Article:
Diameter-------Number-------ST-XXXX--------Rubber Gap




--3.80------------72-------------1050------------2.05 (my recommend.)

The gap between cords must be sufficient to be handled in the field. The number is around 2 mm. Your second selection could be a possible choice. I usually like to be close to 2 mm. If the noodle gum (gap dimension) is to fine, it is hard to control tolerances and the splice shape, hence the use of tackifiers. Tackifiers are bad. The solution is a combination of rubber and solvent. It reduces the strength of the splice.

Further, your second choice has 83 cables. Odd numbers are less efficient than even numbers as previously noted. Your last choice is more costly to the manufacturer in that is uses more rubber.

Another factor is the rock size and impact resistance required. High impact may require larger cord size to accomodate the higher wire to wire contact stress. Here too one can look at cord construction 7x7, 3x9x15, ... More wires equal more costs, for the same diameter. Line contact within the wire groups is better for fatigue and will yield a higher fatigue strength. This discussion can go on and on.

In conclusion, there is an algorithm that leads to the best choice. This algorithm differs between mfgrs. and their favorite suppliers of cords and cord cost and cord performance and availablility and .... understanding of all aspects of belt and splice technology.

Viva la tinto (VLT)

Lawrence Nordell

Conveyor Dynamics, Inc.

Lawrence Nordell Conveyor Dynamics, Inc. website, email & phone contacts: phone: USA 360-671-2200 fax: USA 360-671-8450

Re: Cord Configurations In Steel Cord Belts

Posted on 19. Dec. 2002 - 02:56

Dear Mr. Nordell,

Thank you for your responses.

In installations that call for increased troughing angle OR installations where the impact load is very high, other factors remaining same, would the preferred Sg value range still remain around 2.0 mm ?

If not, what range of Sg values should one aim at ?

Steel Cord Belt Splice Design

Posted on 19. Dec. 2002 - 04:02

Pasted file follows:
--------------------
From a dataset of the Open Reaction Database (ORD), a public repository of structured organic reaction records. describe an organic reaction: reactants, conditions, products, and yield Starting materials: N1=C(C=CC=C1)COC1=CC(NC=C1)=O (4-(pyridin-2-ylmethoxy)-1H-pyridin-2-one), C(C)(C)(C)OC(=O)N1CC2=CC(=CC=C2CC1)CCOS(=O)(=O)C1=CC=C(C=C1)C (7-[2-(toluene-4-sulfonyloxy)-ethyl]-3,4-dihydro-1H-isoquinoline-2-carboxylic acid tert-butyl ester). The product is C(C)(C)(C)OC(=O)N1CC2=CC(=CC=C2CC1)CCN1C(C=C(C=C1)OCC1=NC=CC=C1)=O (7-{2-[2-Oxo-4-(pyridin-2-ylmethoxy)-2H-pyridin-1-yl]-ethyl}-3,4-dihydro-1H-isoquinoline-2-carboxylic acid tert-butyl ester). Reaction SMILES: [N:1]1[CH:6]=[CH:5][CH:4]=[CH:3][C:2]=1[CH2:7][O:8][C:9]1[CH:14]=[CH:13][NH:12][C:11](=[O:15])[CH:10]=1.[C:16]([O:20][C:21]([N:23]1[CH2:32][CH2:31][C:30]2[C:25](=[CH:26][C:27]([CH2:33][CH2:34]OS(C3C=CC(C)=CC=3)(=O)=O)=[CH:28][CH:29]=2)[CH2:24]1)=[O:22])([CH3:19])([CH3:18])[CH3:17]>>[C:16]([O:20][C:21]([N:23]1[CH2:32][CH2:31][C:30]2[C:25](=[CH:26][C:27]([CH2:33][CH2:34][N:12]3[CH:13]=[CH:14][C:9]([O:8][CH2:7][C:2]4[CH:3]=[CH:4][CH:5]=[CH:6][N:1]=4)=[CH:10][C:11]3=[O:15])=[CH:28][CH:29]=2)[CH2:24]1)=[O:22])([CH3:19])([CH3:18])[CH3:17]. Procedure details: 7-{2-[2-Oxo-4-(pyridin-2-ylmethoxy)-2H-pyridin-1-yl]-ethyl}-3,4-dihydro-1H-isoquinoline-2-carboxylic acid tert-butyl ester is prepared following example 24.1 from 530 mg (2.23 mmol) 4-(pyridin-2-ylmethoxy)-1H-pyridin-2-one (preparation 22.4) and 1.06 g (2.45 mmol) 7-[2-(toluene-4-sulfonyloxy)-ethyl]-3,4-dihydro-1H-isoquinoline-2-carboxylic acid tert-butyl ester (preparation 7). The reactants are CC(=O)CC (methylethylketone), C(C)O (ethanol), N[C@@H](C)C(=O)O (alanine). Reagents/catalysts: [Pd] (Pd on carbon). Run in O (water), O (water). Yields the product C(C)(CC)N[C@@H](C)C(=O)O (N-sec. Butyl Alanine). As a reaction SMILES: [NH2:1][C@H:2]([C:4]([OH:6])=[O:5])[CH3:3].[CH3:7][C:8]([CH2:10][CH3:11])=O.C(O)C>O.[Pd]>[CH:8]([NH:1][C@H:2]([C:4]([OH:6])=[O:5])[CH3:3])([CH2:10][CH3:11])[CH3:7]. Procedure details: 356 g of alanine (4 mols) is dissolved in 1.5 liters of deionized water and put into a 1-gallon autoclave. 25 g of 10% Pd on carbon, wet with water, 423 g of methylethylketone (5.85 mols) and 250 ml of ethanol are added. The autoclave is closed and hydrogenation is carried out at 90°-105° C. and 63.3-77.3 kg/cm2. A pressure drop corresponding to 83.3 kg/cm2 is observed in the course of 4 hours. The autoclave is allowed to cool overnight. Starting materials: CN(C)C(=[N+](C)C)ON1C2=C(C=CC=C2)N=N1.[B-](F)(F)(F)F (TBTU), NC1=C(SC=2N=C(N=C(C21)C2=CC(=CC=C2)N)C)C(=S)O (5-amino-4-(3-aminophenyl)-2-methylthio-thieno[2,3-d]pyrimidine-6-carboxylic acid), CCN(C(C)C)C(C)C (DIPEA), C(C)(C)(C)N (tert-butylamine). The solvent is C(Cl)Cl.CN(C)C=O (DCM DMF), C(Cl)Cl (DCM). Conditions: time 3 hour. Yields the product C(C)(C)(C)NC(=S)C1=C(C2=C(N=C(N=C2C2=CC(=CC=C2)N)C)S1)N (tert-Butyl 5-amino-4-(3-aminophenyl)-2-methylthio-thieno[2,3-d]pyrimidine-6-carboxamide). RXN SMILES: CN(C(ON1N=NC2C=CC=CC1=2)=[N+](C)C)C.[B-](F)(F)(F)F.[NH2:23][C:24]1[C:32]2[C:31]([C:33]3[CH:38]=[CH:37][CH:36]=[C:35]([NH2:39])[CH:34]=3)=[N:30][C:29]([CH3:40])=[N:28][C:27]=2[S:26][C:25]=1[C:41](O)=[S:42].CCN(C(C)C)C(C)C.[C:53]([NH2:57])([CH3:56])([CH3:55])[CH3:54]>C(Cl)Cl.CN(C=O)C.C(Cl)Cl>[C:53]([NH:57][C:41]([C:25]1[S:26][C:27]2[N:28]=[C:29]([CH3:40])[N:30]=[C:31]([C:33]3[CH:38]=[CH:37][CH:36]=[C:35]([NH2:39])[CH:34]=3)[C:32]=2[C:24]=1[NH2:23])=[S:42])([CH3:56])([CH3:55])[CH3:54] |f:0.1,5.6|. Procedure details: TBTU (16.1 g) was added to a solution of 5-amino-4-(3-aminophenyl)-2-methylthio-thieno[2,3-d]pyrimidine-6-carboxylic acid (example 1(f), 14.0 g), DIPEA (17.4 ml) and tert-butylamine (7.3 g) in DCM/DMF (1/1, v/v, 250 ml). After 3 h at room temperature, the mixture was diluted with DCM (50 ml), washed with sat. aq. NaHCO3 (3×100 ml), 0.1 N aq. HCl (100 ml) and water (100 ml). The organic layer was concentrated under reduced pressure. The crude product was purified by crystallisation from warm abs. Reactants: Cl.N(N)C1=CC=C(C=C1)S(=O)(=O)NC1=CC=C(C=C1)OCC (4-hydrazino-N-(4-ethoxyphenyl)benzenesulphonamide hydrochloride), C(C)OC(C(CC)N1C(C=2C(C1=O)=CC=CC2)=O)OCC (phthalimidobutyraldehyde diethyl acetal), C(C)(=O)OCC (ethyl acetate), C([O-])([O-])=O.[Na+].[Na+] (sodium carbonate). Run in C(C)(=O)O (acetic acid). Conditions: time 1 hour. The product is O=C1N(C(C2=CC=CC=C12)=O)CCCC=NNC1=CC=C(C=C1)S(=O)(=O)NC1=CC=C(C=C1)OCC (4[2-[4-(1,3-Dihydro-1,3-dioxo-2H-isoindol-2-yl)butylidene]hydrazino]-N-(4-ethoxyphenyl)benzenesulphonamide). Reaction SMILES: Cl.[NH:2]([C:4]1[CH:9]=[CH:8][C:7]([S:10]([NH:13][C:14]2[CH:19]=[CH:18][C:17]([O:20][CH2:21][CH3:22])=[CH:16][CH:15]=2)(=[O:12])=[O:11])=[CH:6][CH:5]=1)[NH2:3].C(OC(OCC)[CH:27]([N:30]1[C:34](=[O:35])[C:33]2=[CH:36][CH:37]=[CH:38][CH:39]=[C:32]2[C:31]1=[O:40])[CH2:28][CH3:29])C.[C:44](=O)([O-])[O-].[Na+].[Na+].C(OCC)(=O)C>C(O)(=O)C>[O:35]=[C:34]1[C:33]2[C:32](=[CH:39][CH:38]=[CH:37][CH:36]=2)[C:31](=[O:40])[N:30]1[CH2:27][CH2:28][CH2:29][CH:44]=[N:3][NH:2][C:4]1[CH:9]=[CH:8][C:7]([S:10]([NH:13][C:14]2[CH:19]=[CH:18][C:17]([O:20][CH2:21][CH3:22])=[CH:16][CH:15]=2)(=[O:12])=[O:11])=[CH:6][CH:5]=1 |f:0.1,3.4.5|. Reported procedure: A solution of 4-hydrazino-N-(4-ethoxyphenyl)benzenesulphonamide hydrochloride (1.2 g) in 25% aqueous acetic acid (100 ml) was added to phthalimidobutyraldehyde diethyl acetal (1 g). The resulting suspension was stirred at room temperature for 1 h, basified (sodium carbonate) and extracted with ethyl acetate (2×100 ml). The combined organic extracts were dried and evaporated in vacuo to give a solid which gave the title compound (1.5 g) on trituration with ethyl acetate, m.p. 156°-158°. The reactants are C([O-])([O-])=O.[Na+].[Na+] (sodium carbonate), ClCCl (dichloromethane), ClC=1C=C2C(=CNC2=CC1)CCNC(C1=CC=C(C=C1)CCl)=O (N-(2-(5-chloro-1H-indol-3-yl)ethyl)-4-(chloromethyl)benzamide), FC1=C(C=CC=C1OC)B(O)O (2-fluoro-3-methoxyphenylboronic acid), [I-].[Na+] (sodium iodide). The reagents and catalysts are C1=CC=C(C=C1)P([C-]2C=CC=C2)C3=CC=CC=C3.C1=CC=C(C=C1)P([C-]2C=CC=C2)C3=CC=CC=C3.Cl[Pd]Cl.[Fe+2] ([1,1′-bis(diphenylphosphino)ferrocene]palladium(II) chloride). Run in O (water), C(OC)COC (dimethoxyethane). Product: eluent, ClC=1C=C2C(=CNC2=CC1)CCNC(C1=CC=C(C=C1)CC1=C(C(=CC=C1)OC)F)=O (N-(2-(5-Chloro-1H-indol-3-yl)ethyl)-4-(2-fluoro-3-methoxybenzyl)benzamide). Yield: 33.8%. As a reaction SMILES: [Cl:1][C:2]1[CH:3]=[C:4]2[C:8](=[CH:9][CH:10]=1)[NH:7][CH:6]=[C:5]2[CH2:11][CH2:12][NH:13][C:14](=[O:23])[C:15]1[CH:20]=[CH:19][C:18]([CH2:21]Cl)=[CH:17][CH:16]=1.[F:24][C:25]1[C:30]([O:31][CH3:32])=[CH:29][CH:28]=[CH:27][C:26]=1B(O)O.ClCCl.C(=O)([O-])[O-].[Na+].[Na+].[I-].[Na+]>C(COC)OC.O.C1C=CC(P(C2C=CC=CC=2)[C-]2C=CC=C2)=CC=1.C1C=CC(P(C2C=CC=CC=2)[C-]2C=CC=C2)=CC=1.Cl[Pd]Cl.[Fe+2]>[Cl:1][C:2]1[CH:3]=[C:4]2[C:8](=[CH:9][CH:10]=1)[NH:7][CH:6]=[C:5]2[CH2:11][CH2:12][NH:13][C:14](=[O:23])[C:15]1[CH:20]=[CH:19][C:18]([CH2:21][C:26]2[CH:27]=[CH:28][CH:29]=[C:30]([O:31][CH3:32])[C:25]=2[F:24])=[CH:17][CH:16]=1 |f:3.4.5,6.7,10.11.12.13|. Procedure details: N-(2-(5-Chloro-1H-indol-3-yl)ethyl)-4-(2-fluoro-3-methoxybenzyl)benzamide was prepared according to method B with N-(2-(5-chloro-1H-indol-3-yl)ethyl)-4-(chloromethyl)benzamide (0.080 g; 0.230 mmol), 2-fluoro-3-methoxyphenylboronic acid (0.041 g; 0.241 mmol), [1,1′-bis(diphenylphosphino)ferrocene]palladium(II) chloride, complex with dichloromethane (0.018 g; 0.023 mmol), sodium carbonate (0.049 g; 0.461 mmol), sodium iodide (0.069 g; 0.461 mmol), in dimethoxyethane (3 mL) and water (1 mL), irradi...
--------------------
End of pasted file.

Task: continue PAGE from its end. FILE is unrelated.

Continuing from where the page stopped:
New dimensions to the design are now imposed :

1. Increased troughing angle

2. High impact loads

These two additions to the belts design, at ST-1000 N/mm strength, require a further knowledge of the conveyors design to determine suitability including:

1. Belt cover thickness

2. Idler spacing

3. How big is the high impact - rock size, drop and chute design

4. Idler roll diameter

5. Idler roll troughing angle

6. Belt center-to-center length

7. Convex curve design

8. Trough transition at the high tension zone

9. Belt width

In general, the belt cover thickness adds support in the thinner carcass range (15-20mm) and inhibits good troughing in the large carcass range (+30mm). The cord pitch, in this narrow construction range is less influential than the cover gauges when designing for troughability.

High impact may require increased cord size to protect against wire-to-wire fretting failure within the cord. Rock size and impact energy may require other trade-offs such as cover gauge, reinforcements, loading control, .....

The larger idler trough angle may not be suitable due to the pinching action at the wing to center roll junction. Here the trough spacing, roll diameter, cover gauges, convex curve radius, and the trough transition configuration have to be taken as part of a system design.

You are now introducing many more factors that cannot be taken independently. I think you need to put the design on the table and have it review in its entirety.

Lawrence Nordell

Conveyor Dynamics, Inc.

Lawrence Nordell Conveyor Dynamics, Inc. website, email & phone contacts: phone: USA 360-671-2200 fax: USA 360-671-8450